Establishing the Kidney Paired Donation System

Kenneth Andreoni, MD, associate professor in the division of transplantation surgery

UF Health transplant surgeon Kenneth Andreoni, M.D., and the department of surgery are at the forefront of a movement to increase the number of kidney paired donations performed across the U.S.

For these procedures, a patient in need of a kidney can join together with a would-be live donor who is not a match for the patient, and then link up with other donor-recipient pairs to find matches for each recipient. Typically, the procedures are carried out at two or three different hospitals, with a kidney removed from a donor at one site, then flown to a different site and implanted into the local recipient.

This can occur with two, three or even more incompatible donor-recipient pairs, allowing all of these potential recipients to receive new living-donor kidney transplants, even though none could find a directly compatible living donor on their own.

Since 2004, Andreoni, who is an associate professor in UF’s department of surgery, has led the United Network for Organ Sharing working group on kidney paired donations, abbreviated KPDs for short.

The UNOS KPD group has tackled a series of challenges that once prevented kidney paired donation from being commonly used, as outlined in an article in the Winter 2014 issue of the Chimera newsletter published by the American Society of Transplant Surgeons. The group joined with others to overcome a legal question about KPD by pushing for the passage of a new federal law that would expressly legalize the procedures. President George W. Bush signed the Charlie W. Norwood Living Organ Donation Act in 2007.

Other efforts included launching a national pilot KPD program in 2009, and creating a KPD database within the UNOS electronic system known as UNet. This database became fully functional and integrated into the UNet system in early 2014.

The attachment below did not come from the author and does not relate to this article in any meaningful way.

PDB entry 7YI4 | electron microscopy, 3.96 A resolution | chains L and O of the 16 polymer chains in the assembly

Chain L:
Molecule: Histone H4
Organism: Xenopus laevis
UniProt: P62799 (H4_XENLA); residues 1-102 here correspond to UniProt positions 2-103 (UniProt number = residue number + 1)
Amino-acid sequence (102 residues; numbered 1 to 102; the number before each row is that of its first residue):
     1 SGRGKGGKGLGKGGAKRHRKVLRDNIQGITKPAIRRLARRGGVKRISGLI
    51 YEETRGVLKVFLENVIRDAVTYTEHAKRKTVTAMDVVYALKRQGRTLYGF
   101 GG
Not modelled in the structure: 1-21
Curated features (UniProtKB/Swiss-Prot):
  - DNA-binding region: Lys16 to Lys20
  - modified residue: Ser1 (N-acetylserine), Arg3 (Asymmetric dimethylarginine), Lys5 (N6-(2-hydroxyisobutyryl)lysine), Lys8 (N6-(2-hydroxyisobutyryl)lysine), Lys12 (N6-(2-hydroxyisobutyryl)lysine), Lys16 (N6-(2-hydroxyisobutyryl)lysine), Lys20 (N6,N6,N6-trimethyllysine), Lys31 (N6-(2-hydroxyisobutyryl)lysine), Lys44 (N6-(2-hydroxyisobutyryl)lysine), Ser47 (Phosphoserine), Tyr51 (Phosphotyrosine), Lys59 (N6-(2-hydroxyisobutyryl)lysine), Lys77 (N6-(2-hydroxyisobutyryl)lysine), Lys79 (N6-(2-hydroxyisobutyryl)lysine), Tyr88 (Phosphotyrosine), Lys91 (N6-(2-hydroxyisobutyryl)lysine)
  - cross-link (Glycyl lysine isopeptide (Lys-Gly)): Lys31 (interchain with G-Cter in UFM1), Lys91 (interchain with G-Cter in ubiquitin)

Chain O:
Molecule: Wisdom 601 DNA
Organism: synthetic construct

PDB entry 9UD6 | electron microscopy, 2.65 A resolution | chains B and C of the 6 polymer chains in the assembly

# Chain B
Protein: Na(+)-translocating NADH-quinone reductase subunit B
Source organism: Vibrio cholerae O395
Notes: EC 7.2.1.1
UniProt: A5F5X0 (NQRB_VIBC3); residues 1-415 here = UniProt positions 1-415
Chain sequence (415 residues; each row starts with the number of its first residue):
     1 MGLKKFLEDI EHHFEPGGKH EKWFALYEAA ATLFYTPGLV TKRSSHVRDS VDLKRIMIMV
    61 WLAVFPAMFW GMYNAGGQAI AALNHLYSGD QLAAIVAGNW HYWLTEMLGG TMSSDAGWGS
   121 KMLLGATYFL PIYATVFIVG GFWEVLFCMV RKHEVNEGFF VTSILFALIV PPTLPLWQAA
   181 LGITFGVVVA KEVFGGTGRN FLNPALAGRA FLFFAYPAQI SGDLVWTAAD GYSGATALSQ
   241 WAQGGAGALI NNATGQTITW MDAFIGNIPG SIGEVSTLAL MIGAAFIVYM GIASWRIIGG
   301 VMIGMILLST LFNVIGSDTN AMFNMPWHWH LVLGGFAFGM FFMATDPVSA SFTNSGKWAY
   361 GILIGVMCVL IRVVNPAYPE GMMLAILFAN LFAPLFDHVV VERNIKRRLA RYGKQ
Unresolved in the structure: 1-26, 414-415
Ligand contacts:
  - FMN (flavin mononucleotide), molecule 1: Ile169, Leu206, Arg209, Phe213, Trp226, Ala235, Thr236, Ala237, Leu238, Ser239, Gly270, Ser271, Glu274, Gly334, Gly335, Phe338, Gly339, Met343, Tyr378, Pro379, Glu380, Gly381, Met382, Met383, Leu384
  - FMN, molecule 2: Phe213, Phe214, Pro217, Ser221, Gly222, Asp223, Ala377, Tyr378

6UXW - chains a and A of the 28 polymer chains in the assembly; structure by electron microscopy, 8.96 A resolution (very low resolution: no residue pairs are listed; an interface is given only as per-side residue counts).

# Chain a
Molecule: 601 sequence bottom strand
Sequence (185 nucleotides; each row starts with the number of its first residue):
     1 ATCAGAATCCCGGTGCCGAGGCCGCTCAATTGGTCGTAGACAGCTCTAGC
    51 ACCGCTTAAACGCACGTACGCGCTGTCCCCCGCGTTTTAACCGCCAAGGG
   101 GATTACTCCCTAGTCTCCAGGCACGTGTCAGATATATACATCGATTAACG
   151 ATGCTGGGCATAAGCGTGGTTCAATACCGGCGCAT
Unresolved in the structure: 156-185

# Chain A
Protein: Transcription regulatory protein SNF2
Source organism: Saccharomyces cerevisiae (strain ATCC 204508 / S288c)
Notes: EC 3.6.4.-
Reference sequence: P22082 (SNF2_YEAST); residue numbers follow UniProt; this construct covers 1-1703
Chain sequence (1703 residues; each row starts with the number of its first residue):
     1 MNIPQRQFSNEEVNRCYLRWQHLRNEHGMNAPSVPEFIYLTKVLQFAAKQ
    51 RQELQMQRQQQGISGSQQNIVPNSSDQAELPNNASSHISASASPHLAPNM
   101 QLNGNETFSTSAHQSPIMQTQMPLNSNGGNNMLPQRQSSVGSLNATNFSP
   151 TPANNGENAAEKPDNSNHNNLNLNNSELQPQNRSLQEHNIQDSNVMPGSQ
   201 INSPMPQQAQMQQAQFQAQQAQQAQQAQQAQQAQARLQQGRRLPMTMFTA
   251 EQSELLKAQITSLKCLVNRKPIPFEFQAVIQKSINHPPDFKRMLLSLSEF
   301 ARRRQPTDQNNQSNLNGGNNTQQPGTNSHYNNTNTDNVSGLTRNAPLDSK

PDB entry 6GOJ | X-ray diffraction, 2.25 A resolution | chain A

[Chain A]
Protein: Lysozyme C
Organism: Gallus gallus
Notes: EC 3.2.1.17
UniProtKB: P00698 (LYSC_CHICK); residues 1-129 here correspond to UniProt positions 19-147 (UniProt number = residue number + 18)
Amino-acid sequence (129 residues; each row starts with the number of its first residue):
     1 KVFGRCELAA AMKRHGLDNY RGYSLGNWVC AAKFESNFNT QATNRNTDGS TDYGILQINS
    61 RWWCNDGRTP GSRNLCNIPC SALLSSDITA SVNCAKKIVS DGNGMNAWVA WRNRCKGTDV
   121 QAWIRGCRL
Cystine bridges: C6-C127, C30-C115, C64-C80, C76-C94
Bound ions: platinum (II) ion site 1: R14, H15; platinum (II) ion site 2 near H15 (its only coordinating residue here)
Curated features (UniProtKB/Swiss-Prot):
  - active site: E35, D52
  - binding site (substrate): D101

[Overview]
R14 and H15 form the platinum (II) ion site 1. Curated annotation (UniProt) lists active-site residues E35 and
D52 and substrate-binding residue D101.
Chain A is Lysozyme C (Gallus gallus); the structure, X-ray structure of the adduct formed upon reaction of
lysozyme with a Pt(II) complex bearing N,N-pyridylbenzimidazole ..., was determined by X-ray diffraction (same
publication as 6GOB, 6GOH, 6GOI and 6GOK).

“The national UNOS KPD system is allowing patients with willing but incompatible living donors to experience successful, life-extending kidney transplants in a timely fashion,” noted Andreoni.

“All of the kidney transplant multidisciplinary team members — nephrologists, nurse coordinators, social workers, financial coordinators and surgeons — are deeply involved in the thorough evaluation of the potential donors and recipients in order to make this program available to our patients at UF Health. We have also had excellent cooperation from our surgical team members — anesthesiologists, nurses and technicians — to start operative cases as early as 5 a.m. in order for the organs to make scheduled flights on time.”

Andreoni also credited Ivan Zendejas, M.D., and Elizabeth Thomas, D.O., both assistant professors in the department’s division of transplantation surgery, for their work on “hand-assisted donor nephrectomy and recipient operations.” He recognized Jeffrey Fair, M.D., a professor and chief of the division, for his work on recipient cases, “since the recipient operations must be started as soon as the living donor organs arrive from out of town.”

UF Health transplant providers are taking full advantage of the new system to identify potential matches that can be made through KPDs. Since November 2013, UF Health transplant surgeons have performed several KPDs, working in collaboration with medical centers in five other states to provide numerous patients with new kidneys from living donors.